It's pretty sad when your suggested alternative to 3D porn is going to the strip club...

Here's a better idea:

Keep that change and save it up, next time your outside of your little hole, strike up a conversation with that cute lady in front of you ordering a latte, and use that money you saved to take her out dinner and spend a couple of hours of (hopefully) quality time getting to know someone interesting.

The amount you spend on dinner would have gotten you at most 30 mins (?) worth of lap dances from a fugly stripper. So even if you don't get lucky at the end of the evening, I'd say you'd still come out on top (no pun intended)

By goku on 2/22/2008 7:01:21 AM , Rating: 1
but that "cute little lady" doesn't get freaky like the women in the porn industry despite what hollywood may make you think.

RE: For those who'd do it for the porn...
By jajig on 2/22/2008 9:57:30 AM , Rating: 2
You comments remind me of this old post

Lets say a "friend" of mine was "pleasuring himself" in the middle of working on upgrading his PC

By onwisconsin on 2/22/2008 9:48:03 PM , Rating: 2
That's priceless...

Quite nice,
By Clauzii on 2/21/2008 5:54:04 PM , Rating: 2
Is the main conclusion that one can (soon?) use a normal printer to output that 3D picture?

RE: Quite nice,
By Oregonian2 on 2/21/2008 6:14:36 PM , Rating: 2
No. Doesn't really have anything to do with that. Closest technology to this that has to do with printing would probably be lenticulars where instead of dots you have stripes and where your printer prints the stripes over which you align a plastic (usually) lenticular lens overlay. Essentially the same idea (kinda roughly) in reverse but only in the left-right direction rather than in both axis's (our eyes looking at it only needs to be handled horizontally in the same way our eyes align).

RE: Quite nice,
By Clauzii on 2/22/2008 12:25:39 PM , Rating: 2
Thanks, mate. Would have been nice, though. I didn't get that impression from the article either, but if printers had a WAY higher dot-pitch it would?? (I'm thinking holograms here...).

RE: Quite nice,
By Oregonian2 on 2/26/2008 1:22:22 PM , Rating: 2
No, it has nothing to do with printing. Has only to do with data capture and even then there's probably a good bit of reduncancy in the mechanism as well as it probably lacking accuracy for anything that isn't right up against the sensor (stereobase with this thing is tiny). I wonder where the lenses are focused at, btw. Now, the image data might be software mangled into something that could be presented in some 3d print form, but it'd be in a current technology form (lenticular, pairs, anaglyph, phantogram, etc).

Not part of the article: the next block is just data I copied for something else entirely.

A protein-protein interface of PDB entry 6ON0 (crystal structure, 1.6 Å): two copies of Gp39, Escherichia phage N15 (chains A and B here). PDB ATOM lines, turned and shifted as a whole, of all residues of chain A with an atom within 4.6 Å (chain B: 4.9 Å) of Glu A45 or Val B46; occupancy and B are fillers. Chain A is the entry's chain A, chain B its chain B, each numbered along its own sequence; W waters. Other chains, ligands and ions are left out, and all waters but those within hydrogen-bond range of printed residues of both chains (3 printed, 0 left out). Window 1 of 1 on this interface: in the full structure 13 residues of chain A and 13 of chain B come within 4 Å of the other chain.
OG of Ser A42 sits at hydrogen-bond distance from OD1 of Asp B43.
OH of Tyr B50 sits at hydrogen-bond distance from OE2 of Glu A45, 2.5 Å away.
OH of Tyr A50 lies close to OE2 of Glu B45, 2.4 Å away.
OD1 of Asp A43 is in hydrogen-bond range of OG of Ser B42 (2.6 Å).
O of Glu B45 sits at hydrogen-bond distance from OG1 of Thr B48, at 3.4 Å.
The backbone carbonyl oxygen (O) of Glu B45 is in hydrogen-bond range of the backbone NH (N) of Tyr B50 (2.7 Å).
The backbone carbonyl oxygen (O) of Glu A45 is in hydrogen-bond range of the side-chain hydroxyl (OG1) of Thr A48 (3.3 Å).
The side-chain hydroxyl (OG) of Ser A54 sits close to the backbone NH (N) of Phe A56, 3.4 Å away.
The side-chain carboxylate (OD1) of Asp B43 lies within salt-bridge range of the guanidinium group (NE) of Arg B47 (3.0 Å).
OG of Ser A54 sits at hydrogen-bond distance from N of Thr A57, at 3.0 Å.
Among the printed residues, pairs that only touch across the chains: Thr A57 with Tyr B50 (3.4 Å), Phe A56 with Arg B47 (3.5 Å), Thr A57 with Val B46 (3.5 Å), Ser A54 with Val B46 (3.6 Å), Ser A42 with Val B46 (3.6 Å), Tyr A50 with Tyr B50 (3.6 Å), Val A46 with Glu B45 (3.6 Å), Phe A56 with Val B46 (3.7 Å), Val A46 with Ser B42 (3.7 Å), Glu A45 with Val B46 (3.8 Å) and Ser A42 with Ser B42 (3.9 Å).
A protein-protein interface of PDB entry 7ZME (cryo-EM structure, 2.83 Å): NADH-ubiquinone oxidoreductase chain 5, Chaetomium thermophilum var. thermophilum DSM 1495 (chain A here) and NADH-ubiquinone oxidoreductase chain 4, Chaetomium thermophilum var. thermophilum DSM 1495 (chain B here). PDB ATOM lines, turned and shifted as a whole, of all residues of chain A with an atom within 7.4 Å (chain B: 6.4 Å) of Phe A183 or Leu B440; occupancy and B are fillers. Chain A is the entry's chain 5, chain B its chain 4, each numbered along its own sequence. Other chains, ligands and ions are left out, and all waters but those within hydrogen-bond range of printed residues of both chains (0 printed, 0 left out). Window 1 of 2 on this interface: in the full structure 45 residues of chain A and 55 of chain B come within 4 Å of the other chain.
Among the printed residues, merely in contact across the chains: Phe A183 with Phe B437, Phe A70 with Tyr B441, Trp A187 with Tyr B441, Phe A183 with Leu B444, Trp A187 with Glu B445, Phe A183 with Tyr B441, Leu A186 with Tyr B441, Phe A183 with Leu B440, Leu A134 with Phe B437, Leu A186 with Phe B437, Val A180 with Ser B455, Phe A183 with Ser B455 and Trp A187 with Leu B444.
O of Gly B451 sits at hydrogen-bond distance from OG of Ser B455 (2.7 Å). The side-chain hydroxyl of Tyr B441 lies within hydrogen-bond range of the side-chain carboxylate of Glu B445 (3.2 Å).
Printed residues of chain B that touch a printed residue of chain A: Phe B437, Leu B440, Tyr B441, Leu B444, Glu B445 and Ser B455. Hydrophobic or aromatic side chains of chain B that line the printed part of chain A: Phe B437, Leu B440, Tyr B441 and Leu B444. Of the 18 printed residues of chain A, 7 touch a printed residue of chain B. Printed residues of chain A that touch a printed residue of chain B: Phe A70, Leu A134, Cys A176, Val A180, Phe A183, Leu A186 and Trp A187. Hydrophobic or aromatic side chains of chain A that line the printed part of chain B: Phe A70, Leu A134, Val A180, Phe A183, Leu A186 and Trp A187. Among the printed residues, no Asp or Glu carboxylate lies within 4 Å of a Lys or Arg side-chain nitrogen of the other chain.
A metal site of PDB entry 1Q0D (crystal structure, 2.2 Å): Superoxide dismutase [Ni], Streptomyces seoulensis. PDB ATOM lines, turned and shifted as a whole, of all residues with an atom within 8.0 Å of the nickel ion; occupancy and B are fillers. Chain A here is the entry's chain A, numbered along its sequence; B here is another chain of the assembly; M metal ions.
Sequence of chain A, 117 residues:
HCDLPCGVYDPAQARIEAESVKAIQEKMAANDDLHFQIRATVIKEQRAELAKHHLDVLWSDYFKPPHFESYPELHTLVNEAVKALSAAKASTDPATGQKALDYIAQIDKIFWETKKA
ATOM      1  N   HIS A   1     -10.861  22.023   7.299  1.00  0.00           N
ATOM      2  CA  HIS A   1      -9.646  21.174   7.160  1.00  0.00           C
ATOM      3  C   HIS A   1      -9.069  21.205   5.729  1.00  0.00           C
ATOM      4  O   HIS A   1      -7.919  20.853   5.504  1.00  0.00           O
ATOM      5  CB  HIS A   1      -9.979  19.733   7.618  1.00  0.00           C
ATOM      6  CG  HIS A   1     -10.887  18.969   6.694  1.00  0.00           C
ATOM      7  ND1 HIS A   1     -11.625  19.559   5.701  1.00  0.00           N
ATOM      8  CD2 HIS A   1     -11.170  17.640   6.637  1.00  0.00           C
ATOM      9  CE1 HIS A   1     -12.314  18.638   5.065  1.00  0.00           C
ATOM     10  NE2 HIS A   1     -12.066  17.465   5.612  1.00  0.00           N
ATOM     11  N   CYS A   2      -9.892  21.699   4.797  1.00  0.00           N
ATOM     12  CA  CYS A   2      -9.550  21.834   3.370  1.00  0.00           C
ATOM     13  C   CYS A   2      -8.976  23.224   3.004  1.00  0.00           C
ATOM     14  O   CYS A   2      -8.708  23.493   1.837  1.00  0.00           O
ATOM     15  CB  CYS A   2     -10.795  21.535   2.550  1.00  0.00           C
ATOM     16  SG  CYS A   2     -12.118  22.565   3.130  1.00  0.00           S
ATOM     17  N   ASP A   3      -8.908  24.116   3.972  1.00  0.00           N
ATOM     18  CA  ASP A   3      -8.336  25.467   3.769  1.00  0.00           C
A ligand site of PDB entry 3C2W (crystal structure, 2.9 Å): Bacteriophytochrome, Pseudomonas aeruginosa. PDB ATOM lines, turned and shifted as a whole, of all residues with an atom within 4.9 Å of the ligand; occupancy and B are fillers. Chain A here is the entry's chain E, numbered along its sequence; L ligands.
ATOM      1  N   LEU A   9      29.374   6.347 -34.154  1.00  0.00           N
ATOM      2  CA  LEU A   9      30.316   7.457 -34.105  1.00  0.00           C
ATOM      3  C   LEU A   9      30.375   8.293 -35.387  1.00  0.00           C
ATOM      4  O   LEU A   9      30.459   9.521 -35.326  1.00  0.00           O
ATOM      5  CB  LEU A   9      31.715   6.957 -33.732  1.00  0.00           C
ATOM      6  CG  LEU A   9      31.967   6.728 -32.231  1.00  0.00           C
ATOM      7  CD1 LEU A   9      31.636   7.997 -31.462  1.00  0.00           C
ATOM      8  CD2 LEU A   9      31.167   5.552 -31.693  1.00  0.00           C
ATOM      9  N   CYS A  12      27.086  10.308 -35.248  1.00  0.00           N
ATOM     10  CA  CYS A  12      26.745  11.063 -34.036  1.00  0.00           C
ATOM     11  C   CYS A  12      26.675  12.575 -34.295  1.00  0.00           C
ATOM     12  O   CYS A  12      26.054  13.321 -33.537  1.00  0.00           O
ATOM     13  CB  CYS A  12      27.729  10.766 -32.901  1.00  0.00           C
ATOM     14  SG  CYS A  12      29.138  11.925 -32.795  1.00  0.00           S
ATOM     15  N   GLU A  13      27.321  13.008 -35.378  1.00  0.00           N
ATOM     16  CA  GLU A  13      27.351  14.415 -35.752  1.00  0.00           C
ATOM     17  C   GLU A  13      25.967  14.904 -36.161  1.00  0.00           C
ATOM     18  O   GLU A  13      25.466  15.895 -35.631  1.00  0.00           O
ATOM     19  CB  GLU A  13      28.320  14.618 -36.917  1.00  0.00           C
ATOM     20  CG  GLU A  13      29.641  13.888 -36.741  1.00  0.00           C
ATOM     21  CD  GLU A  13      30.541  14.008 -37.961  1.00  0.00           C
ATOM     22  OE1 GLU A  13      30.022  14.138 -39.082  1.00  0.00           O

Free tuition
By AlphaVirus on 2/22/2008 10:56:01 AM , Rating: 2
This morning I heard my local radio station stating that starting next year Stanford will be giving free tuition and free room&board.

If you parents make less than $100,000 you get free tuition.
If you parents make less than $60,000 you get both free tuition and free room&board.

Of course you have to meet the minimum requirements of at least 4.0GPA and 2300 on SAT. And last year only 7% of all applications were accepted. The average tuition was $34,000 per semester.

Not a bad deal if you are smart.

RE: Free tuition
By Lord Evermore on 2/22/2008 4:26:35 PM , Rating: 2

Old News
By horatio777 on 2/21/2008 4:01:05 PM , Rating: 2
It's weird that there so much news about this now. I remember reading about this three years ago.

Just a Thought
By Wightout on 2/21/2008 4:45:00 PM , Rating: 2
That image looks like a fly's eye. kinda cool

By Lord Evermore on 2/22/2008 10:10:33 AM , Rating: 2
They've re-invented the eyes of animals...

It's doing the same thing our own eyes do, but with a lot more eyes. They just manage to do it with a tiny "eye" made up of multiple "retinas", and the resolution is good enough for the software to detect the differences from parallax, same as our brain does.

"We don't know how to make a $500 computer that's not a piece of junk." -- Apple CEO Steve Jobs

Copyright 2016 DailyTech LLC. - RSS Feed | Advertise | About Us | Ethics | FAQ | Terms, Conditions & Privacy Information | Kristopher Kubicki